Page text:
“The current treatment guideline for NASH recommends 7% weight loss from lifestyle changes as the sole treatment,” Satake notes. “However, it takes a long period of time and effort for a patient to correct one’s lifestyle habits, which is difficult to achieve by themselves with minimal or no external support.”

This is where CureApp’s NASH digital therapeutic comes in. It aims to provide real-time, personalized lifestyle management guidance for each patient.

This support is based on “daily inputs from doctors and patients, which include individual progress and status updates, [as well as] their symptoms”. Satake explains that CureApp’s algorithm is used to adjust the treatment guidance to each individual patient and is further supported by specialist medical knowledge about this disease area.

Importantly, CureApp believes this means that the NASH patients can properly supported in their treatment all the time, rather than having feeling unsupported between appointments with physicians. Continuous treatment is seen to be the best way to achieve changes in behaviour around lifestyle and diet.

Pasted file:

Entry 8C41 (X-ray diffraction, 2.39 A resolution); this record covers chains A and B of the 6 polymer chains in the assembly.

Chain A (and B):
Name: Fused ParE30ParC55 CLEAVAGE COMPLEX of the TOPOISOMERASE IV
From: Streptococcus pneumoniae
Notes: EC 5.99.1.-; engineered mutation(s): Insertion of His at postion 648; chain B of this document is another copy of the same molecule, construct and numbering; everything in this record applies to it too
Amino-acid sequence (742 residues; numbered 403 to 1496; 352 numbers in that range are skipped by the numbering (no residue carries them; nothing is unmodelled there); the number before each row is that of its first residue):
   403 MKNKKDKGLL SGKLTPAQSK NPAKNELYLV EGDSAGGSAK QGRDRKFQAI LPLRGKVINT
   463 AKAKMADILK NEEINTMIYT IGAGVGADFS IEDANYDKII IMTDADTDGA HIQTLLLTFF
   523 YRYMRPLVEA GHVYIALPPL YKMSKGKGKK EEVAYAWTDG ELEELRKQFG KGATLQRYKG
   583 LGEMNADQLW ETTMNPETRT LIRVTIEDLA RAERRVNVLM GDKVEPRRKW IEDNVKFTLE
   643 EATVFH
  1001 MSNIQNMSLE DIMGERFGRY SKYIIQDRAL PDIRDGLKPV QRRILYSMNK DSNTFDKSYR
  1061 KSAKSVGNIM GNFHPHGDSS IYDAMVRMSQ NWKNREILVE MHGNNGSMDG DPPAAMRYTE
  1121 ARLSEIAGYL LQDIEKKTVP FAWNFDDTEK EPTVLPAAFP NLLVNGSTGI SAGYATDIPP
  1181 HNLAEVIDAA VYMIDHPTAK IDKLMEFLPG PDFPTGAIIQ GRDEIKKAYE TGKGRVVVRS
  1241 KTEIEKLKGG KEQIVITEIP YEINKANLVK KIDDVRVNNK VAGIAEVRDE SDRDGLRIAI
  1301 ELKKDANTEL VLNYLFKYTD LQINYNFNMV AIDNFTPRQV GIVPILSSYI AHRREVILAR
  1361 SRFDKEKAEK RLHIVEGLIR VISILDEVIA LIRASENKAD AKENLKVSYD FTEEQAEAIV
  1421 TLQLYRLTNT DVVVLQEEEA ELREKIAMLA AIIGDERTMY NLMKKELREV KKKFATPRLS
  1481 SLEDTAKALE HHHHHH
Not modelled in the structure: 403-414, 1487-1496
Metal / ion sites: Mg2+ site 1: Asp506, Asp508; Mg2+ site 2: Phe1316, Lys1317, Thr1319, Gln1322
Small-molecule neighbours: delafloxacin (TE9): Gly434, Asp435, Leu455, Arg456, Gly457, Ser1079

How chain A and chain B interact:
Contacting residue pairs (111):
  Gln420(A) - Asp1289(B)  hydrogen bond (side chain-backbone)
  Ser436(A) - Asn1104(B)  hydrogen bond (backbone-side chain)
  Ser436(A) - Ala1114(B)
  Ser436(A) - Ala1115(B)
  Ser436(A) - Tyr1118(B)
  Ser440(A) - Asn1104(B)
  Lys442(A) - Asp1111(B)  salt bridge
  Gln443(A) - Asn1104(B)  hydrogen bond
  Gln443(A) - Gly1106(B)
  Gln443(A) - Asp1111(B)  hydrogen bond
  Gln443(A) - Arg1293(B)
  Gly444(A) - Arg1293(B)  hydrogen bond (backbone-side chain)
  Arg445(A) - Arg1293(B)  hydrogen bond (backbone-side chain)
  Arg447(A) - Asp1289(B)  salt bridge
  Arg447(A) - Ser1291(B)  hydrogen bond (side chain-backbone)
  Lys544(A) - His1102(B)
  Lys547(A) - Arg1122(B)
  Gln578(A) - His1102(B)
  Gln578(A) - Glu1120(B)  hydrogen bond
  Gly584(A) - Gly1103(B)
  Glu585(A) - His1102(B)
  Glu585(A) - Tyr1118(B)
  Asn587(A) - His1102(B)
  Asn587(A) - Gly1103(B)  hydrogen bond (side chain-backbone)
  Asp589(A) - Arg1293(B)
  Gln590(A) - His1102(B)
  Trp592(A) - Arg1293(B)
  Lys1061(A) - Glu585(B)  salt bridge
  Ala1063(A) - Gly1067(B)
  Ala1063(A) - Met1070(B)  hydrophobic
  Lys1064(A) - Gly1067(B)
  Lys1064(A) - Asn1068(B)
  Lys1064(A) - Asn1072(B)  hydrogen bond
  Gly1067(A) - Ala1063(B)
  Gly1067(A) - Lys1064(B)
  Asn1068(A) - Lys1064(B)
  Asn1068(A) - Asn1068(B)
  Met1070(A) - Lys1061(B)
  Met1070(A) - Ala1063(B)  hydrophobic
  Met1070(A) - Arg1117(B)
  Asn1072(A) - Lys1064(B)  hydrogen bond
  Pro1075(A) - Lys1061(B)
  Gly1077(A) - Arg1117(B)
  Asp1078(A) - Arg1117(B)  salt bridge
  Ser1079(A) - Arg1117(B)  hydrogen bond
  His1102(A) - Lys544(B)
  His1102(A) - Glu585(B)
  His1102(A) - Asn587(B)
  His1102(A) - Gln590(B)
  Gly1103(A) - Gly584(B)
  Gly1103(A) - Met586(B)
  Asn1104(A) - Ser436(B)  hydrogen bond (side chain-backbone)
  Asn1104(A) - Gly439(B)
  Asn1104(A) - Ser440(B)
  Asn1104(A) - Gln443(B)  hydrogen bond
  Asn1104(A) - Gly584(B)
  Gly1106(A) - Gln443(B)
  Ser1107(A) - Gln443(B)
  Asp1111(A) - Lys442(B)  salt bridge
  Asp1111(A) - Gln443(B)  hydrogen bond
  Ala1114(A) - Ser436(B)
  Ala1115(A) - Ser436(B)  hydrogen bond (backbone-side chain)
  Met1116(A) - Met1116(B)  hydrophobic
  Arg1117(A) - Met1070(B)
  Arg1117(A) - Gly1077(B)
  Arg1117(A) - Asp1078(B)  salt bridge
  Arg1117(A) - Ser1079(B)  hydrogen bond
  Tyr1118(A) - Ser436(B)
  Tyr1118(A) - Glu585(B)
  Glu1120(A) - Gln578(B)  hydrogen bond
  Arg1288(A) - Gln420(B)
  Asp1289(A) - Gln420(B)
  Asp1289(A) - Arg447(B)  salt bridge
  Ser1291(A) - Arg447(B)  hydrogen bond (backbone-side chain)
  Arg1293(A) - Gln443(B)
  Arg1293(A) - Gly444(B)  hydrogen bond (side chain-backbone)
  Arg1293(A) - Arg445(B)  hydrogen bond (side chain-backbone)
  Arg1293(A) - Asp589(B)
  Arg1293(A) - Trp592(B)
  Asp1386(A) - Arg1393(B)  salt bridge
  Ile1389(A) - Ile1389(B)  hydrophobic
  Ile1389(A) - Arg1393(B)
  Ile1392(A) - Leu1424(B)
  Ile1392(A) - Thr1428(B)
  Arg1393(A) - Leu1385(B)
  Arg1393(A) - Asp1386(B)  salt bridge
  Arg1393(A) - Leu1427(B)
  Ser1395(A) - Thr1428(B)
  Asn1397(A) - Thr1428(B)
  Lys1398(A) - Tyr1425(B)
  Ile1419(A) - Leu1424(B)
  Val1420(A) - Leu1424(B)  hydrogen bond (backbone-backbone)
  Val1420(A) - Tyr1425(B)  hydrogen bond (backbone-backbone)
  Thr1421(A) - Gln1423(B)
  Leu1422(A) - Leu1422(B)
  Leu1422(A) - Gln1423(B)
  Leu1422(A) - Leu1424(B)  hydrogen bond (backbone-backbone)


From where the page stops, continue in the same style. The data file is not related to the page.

Therefore, the idea is a remote, digital therapeutic approach that can “prevent the transition to a more severe liver disease by supporting patients at home that could not have intervened with the current treatment”, explains Satake. ““We believe our NASH solution can be the primary solution to the NASH treatment.”

Need for clinically approved apps

To develop the NASH digital therapeutic and its underlying algorithms, CureApp is working with the two professors from the University of Tokyo – Kazuhiko Koike and Masaya Sato.

The partnership is currently undertaking a multi-centre Phase II trial; the study began in April 2018. Satake notes that Koike’s expertise in the NASH field has been instrumental to the development of the digital therapeutics’ proprietary algorithms.

For Satake, it is crucial that CureApp’s personalised digital therapeutics are backed by strong evidence. He sees this as the main differentiator of CureApp’s products from other wellness or healthcare apps on the market for various conditions.

In addition to being supported by clinical studies, Satake explains CureApp’s digital therapeutics “go through rigorous development and validation processes to meet regulatory requirements so they can be used in clinical settings”. Concrete, clinical evidence is also essential to these products being reimbursed by public healthcare systems.